Two different forms may be offered under a crime policy. One form is for employee dishonesty and the other form is for employee theft. Both forms sound very similar, but the wording is very important for understanding what that coverage includes and also what that coverage potentially could exclude.
Employee dishonesty coverage is insurance against loss of money, securities, or other property because of an employee’s dishonest act committed with manifest intent to cause a loss to the insured and to obtain a financial benefit for the employee or another person or organization that the employee wants to receive the benefit.
The policy provisions state that the employee must act dishonestly, but the form does not define “dishonest acts”. This leaves a broad interpretation including “lying”, “cheating”, “deceiving”, and “stealing”. Employee theft coverage is much more precise and includes coverage specifically for acts of employee theft.
The employee dishonesty form requires the employee to act with manifest intent to do both of the following:
- - Cause a loss to the insured
- - Obtain financial benefit for the employee or for a person or entity that the employee chooses to receive the benefit.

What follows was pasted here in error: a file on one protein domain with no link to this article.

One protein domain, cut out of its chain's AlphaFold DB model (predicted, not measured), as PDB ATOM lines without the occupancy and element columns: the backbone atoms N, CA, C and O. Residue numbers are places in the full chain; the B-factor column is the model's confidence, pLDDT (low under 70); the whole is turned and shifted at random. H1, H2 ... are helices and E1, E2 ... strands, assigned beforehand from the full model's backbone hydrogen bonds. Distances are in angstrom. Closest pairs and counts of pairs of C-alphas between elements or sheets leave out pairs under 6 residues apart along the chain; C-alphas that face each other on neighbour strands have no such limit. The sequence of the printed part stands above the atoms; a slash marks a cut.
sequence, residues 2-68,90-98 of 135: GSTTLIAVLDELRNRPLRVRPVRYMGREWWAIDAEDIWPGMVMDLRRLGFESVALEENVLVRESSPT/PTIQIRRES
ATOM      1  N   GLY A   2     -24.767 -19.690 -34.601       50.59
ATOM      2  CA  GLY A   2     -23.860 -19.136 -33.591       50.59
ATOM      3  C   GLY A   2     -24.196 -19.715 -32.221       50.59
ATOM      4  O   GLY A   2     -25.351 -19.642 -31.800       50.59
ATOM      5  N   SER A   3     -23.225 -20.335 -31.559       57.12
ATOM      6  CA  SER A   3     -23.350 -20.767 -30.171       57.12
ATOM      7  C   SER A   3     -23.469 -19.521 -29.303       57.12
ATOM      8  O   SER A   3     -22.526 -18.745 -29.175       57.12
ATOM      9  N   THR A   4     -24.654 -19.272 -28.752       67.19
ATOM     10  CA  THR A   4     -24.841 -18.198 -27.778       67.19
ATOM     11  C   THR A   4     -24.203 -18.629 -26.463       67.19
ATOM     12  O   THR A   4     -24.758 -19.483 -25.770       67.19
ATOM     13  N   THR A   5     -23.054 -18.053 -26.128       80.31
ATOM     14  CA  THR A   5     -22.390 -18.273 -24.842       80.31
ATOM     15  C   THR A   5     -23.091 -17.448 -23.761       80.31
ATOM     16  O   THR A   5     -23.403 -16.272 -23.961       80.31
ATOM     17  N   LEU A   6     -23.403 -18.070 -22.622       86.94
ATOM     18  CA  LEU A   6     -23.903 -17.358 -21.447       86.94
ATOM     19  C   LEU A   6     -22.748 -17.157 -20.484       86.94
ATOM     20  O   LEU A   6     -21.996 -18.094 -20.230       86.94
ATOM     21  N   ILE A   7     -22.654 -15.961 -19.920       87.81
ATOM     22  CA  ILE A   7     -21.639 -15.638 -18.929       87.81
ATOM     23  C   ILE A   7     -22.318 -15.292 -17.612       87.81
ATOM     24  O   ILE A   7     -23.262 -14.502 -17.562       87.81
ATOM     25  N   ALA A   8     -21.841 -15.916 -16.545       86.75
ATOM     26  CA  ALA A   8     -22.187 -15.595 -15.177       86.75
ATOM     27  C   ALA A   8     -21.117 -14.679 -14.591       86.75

Employee theft coverage does not include manifest intent. Therefore the insured does not have to prove that the employee intended to cause a loss to the insured and obtain financial benefit for the employee or another person or entity.
Under the employee dishonesty form, the financial benefit that the dishonest employee seeks to gain must be something “other than employee benefits earned in the normal course of employment, including: salaries, commissions, fees, bonuses, promotions, awards, profit sharing, or pensions.” Some employee dishonesty insurers pay claims involving fraudulent salaries, while other insurers deny coverage.
Employee theft coverage does not include the financial benefit exclusion, therefore, it covers claims as long as the employee’s taking of additional salary or other employee benefits constitutes an unlawful act.
Both coverages are limited to covering the loss of money, securities, and other tangible property only. Neither form provides coverage for indirect losses such as loss of income or business opportunities. It is important to understand the difference between the two forms to know which coverage works best for your business exposures.